Stress eating is currently treated like a villain, a negative health behavior that we should intervene to eradicate at all costs. The science of comfort eating, however, indicates that we may be engaging in this behavior for very good reasons, and that eating that brownie might mitigate the negative health effects of stress hormones—which may be even more harmful in the long-term than a few extra calories.”

Click here to check out what else Dr. T has to say on comfort eating! It’s highly relatable and also at the top of the RWJF Human Capital Blog today! Go Dr. T!!

Angela at #APS14SF

What is DiSH lab doing this weekend? Some of our team traveled north to San Francisco, CA to attend the Association for Psychological Sciences 26th Annual Convention. As part of a fun foodie symposium focused on challenging lay theories about eating, Angela C. Incollingo Belsky gave a talk titled Profiling personalities of long-term calorie restrictions: Why dieting may not be the cure for the “obesity epidemic,” where she discussed the individual differences potentially underlying successful dieting in a unique group of long-term calorie restrictors. Her results show that the CR participants are more likely to have psychosocial profiles demonstrating high future time orientation and low hostility and neuroticism. These results suggest that dieting may be a viable weight loss option for only individuals with certain personality traits, thus dieting might not be the most effective way to cure the obesity crisis.

Taking Angela’s talk into consideration, it is important to realize that dieting isn’t for everyone and we shouldn’t blame the failed diet on the dieter but rather question for what type of person dieting is even a recommendable option. You can read more about this study and the results here.



National News Coverage on DiSH Research!

What’s all the buzz about? Our fabulous DiSH lab team: Dr. T and Grad student Jeff Hunger! The recent publication of their article “Weight Labeling and Obesity: A Longitudinal Study of Girls Aged 10 to 19 Years” captured the attention of major news outlets from all around the world.  Huffington PostHealthfinder, Yahoo News India, LA Times, Reuters Health, Canada News and Science Daily are just a few that covered their study.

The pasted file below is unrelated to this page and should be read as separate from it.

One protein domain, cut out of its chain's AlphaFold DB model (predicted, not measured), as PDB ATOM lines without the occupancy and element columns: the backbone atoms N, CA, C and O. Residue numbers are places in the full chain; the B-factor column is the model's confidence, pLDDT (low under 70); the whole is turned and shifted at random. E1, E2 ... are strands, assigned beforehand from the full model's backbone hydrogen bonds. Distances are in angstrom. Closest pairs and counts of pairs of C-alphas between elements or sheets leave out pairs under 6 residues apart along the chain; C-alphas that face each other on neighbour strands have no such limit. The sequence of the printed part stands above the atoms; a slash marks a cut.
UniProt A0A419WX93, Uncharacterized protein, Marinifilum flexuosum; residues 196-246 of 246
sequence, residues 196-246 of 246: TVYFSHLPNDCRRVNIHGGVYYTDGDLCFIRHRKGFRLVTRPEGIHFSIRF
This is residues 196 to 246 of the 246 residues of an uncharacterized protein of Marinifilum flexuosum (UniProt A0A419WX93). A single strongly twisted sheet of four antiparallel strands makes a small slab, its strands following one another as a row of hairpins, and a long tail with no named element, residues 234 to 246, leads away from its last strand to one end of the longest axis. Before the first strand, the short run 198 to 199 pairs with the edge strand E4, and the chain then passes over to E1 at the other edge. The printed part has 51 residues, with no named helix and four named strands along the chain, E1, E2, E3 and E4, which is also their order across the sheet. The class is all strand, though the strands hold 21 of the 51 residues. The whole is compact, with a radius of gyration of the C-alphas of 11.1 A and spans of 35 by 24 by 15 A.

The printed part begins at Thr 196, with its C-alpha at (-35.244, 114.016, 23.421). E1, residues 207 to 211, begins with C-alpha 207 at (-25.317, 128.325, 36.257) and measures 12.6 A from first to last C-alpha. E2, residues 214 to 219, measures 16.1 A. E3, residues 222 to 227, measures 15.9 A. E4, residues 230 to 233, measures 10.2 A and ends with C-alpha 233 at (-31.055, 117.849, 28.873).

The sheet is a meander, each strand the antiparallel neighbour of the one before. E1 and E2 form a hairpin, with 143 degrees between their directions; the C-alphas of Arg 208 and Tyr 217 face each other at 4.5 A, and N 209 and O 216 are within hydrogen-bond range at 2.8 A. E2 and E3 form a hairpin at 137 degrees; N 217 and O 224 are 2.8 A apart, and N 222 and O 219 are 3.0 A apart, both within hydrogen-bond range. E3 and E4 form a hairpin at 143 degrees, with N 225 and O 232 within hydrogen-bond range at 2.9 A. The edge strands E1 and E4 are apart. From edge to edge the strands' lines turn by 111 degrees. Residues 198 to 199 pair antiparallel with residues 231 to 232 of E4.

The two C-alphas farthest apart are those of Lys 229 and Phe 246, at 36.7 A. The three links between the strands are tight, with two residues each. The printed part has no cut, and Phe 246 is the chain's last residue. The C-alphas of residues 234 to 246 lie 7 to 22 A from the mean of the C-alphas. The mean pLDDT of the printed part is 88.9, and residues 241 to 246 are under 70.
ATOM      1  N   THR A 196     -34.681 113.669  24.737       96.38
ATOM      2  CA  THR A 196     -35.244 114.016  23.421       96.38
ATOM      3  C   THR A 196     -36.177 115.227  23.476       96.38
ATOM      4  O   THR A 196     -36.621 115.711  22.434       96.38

We’re going national! And it’s a good thing that we’re reaching people who are not only from the United States. Many people do not understand the long-term effects of weight labeling and it’s correlation with obesity. Often times, parents and such, engage in negative feedback such as calling their children “fat” and hoped that it might act as a motivator to help them lose weight. However, results from  Dr. T’s and Jeffery Hunger’s study indicates that young girls who are called or labeled “too fat” are more likely to be obese ten years later.

The study looked at 2,000 young girls at age 10 and followed them over nine years. Over half of the girls were labeled “fat” and reported that of those remarks, 60 percent came from family members and 40 percent came from friends and teachers. It seems that weight labeling is an independent predictor of weight ten years later.

So stigmatizing weight isn’t going to help people lose weight. What then should parents, family, and friends say instead of labeling their loved ones as “too fat?”

In the words of Dr. T:

“I think the focus of the conversation needs to change. Right now, we have a laser focus on weight instead of health, but many studies show that weight is a really imprecise indicator of actual health. Parents can talk to their child about adopting healthy behaviors without once mentioning weight.”

For more information, watch Jeffery Hunger’s live interview with Huff Post!

SF, Get Ready for DiSH Lab!

The DiSH lab team traveled up to San Francisco this Wednesday to attend the American Psychosomatic Society (APS) 72nd annual scientific meeting! DiSH lab grad student, Laura Finch, presented a poster on “Emotional Eating Behaviors Buffers Psychological Stress in Black and White Girls” on Thursday. And our DiSH lab’s manager and incoming student, Angela Incollingo Belsky, will be presenting her poster on “Clues To Maintaining Calorie Restriction? Psychosocial Profiles of Successful Long-Term Restrictors” on Saturday. Also, before we forget to mention, Angela’s poster received a Newsworthy Abstract distinction! So congrats to our grad student and lab manager for representing and disseminating our lab’s research! Go DiSH lab!

Click the link here to see the PDF of the APS program and abstracts.